Sede Vacante combines stories from the Greek myths with a corresponding mythical Fate to illustrate the Fall of man and his inability to solve his fallen state alone. With the corruption of Truth, Goodness, and Beauty, the Greek world turns its weary eyes to Olympus, only to find the thrones abandoned by gods who cannot save. The poem ends on a hopeful note, as the ‘myth made fact’, Jesus Christ, is foreshadowed through the longing for a hero who can fulfill the need for redemption, metaphorically represented in the empty seat. Matthew 25:31 tells us that “He will sit on His glorious throne” as King. The title, “Sede Vacante,” is a Latin phrase meaning ‘empty seat.’ (This is used most often in reference to the priestly position of the Papacy.) Through Jesus, our High Priest, we “approach the throne of grace with confidence.” (Hebrews 4:16) Christ both fills, and is literally, the ‘mercy seat’, the no-longer-empty throne. (Romans 3)

The Ancient Greeks and Romans wrote poetry in the Sapphic meter. Named for the Greek poet Sappho, this style requires a particular four-line stanza pattern of trochees and dactyls, with English versions also using certain stressed syllables to sustain the meter.  Later revived by the Medievals, with the addition of an ABAB rhyme scheme, and adopted by poets such as Swinburne and Hardy,  the Sapphic style remains one of the longest enduring forms of Classical poetry.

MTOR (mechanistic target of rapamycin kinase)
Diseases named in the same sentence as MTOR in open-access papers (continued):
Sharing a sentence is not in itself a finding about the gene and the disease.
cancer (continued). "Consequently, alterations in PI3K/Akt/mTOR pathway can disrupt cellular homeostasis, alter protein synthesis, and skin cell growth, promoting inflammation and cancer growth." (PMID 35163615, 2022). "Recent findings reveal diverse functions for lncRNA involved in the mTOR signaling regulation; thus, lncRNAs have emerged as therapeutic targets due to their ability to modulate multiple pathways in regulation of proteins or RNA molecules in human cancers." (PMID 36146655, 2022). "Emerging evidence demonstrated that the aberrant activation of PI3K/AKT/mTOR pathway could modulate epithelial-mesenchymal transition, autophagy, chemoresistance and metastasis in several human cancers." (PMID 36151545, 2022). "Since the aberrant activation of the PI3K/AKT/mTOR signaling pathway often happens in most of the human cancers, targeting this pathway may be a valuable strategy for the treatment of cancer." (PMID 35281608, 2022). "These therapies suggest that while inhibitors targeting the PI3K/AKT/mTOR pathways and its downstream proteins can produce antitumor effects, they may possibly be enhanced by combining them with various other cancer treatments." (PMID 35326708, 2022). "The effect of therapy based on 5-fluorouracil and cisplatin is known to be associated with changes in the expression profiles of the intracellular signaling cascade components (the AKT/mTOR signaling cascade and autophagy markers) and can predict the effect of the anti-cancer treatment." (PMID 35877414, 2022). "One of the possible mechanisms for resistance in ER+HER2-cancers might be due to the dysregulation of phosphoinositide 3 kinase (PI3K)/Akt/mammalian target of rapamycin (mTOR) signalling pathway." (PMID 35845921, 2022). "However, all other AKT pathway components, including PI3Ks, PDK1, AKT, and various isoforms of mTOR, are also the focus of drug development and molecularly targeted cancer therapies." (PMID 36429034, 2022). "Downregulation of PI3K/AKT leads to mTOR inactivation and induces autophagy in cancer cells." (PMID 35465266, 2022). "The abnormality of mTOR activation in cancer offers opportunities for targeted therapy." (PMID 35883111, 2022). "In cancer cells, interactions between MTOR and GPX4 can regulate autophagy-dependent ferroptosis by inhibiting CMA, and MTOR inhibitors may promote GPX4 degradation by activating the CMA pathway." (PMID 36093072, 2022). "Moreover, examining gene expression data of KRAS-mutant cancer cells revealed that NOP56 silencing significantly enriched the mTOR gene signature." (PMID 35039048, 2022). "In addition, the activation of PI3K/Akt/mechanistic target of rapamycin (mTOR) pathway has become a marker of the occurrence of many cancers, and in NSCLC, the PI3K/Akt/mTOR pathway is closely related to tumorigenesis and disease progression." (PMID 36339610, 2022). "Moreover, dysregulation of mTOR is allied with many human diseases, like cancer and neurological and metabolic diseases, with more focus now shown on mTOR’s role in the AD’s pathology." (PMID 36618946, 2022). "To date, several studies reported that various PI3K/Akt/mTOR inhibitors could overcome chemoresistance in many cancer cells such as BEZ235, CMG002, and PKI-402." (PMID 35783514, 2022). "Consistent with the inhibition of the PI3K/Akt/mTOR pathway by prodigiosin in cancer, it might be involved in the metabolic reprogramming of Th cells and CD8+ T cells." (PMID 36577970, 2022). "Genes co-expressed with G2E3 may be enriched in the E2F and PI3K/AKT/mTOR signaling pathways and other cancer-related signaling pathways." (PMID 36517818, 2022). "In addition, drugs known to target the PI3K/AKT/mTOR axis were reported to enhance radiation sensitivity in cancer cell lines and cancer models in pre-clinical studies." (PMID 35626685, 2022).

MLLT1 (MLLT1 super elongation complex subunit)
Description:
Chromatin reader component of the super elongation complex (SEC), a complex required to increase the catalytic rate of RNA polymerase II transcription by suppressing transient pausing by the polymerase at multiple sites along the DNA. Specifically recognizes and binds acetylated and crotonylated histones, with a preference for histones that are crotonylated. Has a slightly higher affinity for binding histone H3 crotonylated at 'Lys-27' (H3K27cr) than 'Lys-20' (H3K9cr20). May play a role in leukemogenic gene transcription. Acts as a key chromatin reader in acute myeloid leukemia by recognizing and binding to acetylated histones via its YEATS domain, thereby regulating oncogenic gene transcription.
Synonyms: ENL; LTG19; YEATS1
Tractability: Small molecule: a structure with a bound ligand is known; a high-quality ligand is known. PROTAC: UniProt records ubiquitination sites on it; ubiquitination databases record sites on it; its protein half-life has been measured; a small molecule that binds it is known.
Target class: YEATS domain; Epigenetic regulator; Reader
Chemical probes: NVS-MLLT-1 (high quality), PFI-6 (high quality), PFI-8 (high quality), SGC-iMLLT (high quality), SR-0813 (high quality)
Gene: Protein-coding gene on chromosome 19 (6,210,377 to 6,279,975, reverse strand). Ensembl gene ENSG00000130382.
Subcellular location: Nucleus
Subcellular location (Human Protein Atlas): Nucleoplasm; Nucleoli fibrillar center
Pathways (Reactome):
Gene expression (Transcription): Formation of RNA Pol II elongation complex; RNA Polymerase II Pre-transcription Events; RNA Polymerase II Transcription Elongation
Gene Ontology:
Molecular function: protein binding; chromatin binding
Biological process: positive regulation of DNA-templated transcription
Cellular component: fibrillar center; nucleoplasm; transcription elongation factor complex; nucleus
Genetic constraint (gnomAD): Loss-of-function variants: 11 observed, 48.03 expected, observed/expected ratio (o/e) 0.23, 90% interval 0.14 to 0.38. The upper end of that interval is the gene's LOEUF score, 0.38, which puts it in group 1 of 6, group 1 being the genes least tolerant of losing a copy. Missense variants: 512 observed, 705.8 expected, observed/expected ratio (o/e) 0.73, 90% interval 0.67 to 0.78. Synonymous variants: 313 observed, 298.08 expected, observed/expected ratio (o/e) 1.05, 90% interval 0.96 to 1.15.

Sede Vacante
Matthew 25:31

Snipping life-thread Atropos ends the story,
Mighty wings of Icarus scissors clipped
Empty seem myth’s memento mori, for thee
The truth told tripped

Leaning, mirrored, Narcissus his own glory
Pooled, puddled — reflected — the weight of man
Keeping measured, Lachesis fathoms, for he
Pride-plunged pain began

Spinning, self-same Arachne weaving warped
Looming lovely, Athena, Clotho knowing
Wheeling, webbing humankind downward dropped
Arete going

Stolen Beauty Troy’s Helen queenly cometh
Spoilt youth, proud prince of darkness dreaming dimly
Golden apple forbidden biting, stomachs
Conquering kingdoms

All thrones upon Olympus empty sitting
godless, storied deity barren, bounden
Silent, bereft Olympus judgment pending-
Deserted mountain

Where is justice, Astraea, star-ward fleeing?,
Well-heeled great god, Achilles’s likeness, arose
This Son of God — immortal — Man’s Son, reigning
Dominion transposed

Citation Information
Karise Gililland, “Sede Vacante,” An Unexpected Journal: The Ancients 4, no. 3. (Fall 2021), 73-78.
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